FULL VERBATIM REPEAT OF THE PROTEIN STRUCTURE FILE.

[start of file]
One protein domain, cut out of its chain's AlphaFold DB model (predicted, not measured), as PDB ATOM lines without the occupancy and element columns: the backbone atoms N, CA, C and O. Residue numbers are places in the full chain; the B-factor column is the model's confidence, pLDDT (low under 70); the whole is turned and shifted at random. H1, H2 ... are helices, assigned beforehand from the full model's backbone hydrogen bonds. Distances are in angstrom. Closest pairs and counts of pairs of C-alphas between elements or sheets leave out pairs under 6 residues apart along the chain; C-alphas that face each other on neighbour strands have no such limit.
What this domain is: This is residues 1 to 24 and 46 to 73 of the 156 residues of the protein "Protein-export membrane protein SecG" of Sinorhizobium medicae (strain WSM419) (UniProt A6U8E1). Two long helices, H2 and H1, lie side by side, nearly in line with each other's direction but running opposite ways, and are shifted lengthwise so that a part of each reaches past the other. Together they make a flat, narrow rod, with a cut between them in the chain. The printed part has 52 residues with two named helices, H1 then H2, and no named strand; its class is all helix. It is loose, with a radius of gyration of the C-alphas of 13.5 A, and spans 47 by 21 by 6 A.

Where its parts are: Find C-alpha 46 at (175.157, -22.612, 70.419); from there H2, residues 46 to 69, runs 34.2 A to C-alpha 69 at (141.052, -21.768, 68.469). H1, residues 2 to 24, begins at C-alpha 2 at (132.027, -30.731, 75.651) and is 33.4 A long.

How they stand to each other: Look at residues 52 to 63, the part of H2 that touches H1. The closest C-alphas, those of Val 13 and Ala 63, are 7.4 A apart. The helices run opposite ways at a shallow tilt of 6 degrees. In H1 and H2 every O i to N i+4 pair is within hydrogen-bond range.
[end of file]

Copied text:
One protein domain, cut out of its chain's AlphaFold DB model (predicted, not measured), as PDB ATOM lines without the occupancy and element columns: the backbone atoms N, CA, C and O. Residue numbers are places in the full chain; the B-factor column is the model's confidence, pLDDT (low under 70); the whole is turned and shifted at random. H1, H2 ... are helices, assigned beforehand from the full model's backbone hydrogen bonds. Distances are in angstrom. Closest pairs and counts of pairs of C-alphas between elements or sheets leave out pairs under 6 residues apart along the chain; C-alphas that face each other on neighbour strands have no such limit.
What this domain is: This is residues 1 to 24 and 46 to 73 of the 156 residues of the protein "Protein-export membrane protein SecG" of Sinorhizobium medicae (strain WSM419) (UniProt A6U8E1). Two long helices, H2 and H1, lie side by side, nearly in line with each other's direction but running opposite ways, and are shifted lengthwise so that a part of each reaches past the other. Together they make a flat, narrow rod, with a cut between them in the chain. The printed part has 52 residues with two named helices, H1 then H2, and no named strand; its class is all helix. It is loose, with a radius of gyration of the C-alphas of 13.5 A, and spans 47 by 21 by 6 A.

Where its parts are: Find C-alpha 46 at (175.157, -22.612, 70.419); from there H2, residues 46 to 69, runs 34.2 A to C-alpha 69 at (141.052, -21.768, 68.469). H1, residues 2 to 24, begins at C-alpha 2 at (132.027, -30.731, 75.651) and is 33.4 A long.

How they stand to each other: Look at residues 52 to 63, the part of H2 that touches H1. The closest C-alphas, those of Val 13 and Ala 63, are 7.4 A apart. The helices run opposite ways at a shallow tilt of 6 degrees. In H1 and H2 every O i to N i+4 pair is within hydrogen-bond range.